We’ve hit a dead end. All of us. It’ll be disorienting for a while, but I believe we can, and must, learn to live well at the end of the road.
It is likely your end-of-the-road is not exactly like our family’s new and literal end-of-the-road home, but I know we are all sitting in a similar place right now. An unexpected end has happened for all of us in one way or another. I am admittedly unsure how the road will open up again, but I am confident of one thing: Hope IS on the other side.
Our family of five is huddled in our newly-almost-fully-renovated-three-and-a-half-bedroom-one-bathroom lake house at the end of a road. Rough, I know. Our twenty-year-old is home from college for the semester and our high schooler has resigned herself to the real possibility she’ll spend the rest of her senior year at the end of this road. The eighth-grader thought she’d have this place pretty much to herself, but that is not the case for the foreseeable future. Not much of our move here has gone how I sensed it should, but in the strangest sense of all, it feels like exactly where we are supposed to be.
What if that is the truth for everyone? What if your hard stop is intended for difficult reflection, a reset of priorities, a shift in perspective you never considered you’d need to do?
People tend to fear endings so much, but the more I let myself look at them, the more I believe we are meant to live as fully in our endings as in any other part of our lives. Bring faith to all of it: beginning, middle, and dead/ final ends.
Over a decade ago, I had a premonition I would meet my end at this lake house.
The first night we stayed in our then-run-down little cabin, my husband went out to buy supplies. I had tucked our three small kids into bed and as I stood waiting at the window for him to return, I became awash with fear. I felt so uneasy in the unfamiliar, dimly-lit kitchen and I was overwhelmed by the thought of one thing: mortality. It was a feeling more than it was a word. I thought, “he’s not coming back tonight.” I was sure of it. The nervous energy ushered in an almost paralyzing fear. I was compelled by this feeling enough to write myself a letter to make record. He did come back and I quickly pivoted the admission that the feeling of mortality probably applied to me. It was like the certainty I felt after my husband kissed me goodnight and I knew we’d be married. I simply knew ends at this lake house would happen.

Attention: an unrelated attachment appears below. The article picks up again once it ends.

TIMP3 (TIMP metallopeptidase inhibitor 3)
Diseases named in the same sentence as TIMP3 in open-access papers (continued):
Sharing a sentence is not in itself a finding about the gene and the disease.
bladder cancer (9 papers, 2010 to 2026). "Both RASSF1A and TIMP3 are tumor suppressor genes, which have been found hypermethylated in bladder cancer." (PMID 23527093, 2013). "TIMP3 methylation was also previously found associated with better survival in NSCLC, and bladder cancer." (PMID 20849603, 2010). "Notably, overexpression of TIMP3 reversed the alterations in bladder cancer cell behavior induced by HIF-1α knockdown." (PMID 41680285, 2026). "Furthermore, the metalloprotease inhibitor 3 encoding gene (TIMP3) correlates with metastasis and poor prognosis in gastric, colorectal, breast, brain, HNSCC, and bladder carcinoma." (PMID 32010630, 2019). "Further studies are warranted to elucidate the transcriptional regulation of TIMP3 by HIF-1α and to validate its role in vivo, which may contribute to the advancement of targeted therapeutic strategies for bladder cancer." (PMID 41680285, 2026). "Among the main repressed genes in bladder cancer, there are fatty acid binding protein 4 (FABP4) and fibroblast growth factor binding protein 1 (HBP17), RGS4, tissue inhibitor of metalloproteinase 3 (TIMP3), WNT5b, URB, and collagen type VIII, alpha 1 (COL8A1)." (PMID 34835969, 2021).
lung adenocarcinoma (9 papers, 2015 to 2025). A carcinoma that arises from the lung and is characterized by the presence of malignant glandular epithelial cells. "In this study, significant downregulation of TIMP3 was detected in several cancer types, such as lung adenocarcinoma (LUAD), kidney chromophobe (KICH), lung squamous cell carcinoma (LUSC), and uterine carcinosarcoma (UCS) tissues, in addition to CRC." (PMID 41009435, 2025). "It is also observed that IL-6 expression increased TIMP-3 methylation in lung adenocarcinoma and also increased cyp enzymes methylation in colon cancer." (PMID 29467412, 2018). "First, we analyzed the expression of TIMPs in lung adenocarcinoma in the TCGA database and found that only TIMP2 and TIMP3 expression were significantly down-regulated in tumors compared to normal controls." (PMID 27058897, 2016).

I still believe in that truth. Maybe the COVID-19 world shift is the end I sensed or maybe I’ll meet my actual end here, but no matter what, I’m not afraid of it like I used to be. You’d think knowing what I do about this place, I would try harder to avoid it. That’s what I would do if I wanted fear to carry me. Faith-filled choices carry us too, and without resistance sometimes that means we head right back to face the fears we spend most of our lives avoiding.
The crazy thing is, simultaneous to the thoughts of endings at this lake house, my husband and I have followed a compulsion to live here and pursue plans to build The Park. Each day we wake up, we’ll continue to work toward that. I do sense, in these crazy times, I should be doing something else too. The Park, like this house, sits at the end of a road. (sorta think that’s not a coincidence) I feel a new calling to photograph and blog about how we attempt to live life fully while we wait at the #endoftheroad. I’ll post those photos and musings on my Instagram and Facebook pages.
For those of you wrangling with the difficulties you have today and the anticipated discomfort yet to come, I am sincerely sorry you have landed where you never intended to travel. I do believe the end of the road is not to be feared, however, and instead sits waiting in invitation to remind us that hope, faith and love are real things that deserve our attention in beginnings, middles and endings.
When all else fails, look to the children. Shel Silverstein was one of my favorite poets as a kid. This morning as I walked and photographed the space of our property at the end of the road, inspired by a photographer who posts pictures regularly from somewhere on his eighty acres, I thought about Silverstein’s poem Where the Sidewalk Ends. Without knowing why I loved it as a kid, rereading it today reminded me that I loved it because he highlights the hope that exists because of children. They are a hope we can look to as we wait at the end of the road for the other hope we know is coming.
Where the Sidewalk Ends by Shel Silverstein
There is a place where the sidewalk ends
And before the street begins,
And there the grass grows soft and white,
And there the sun burns crimson bright,
And there the moon-bird rests from his flight
To cool in the peppermint wind.
Let us leave this place where the smoke blows black
And the dark street winds and bends.
Past the pits where the asphalt flowers grow
We shall walk with a walk that is measured and slow,
And watch where the chalk-white arrows go
To the place where the sidewalk ends.
Yes, we’ll walk with a walk that is measured and slow,
And we’ll go where the chalk-white arrows go,
For the children, they mark, and the children, they know
The place where the sidewalk ends.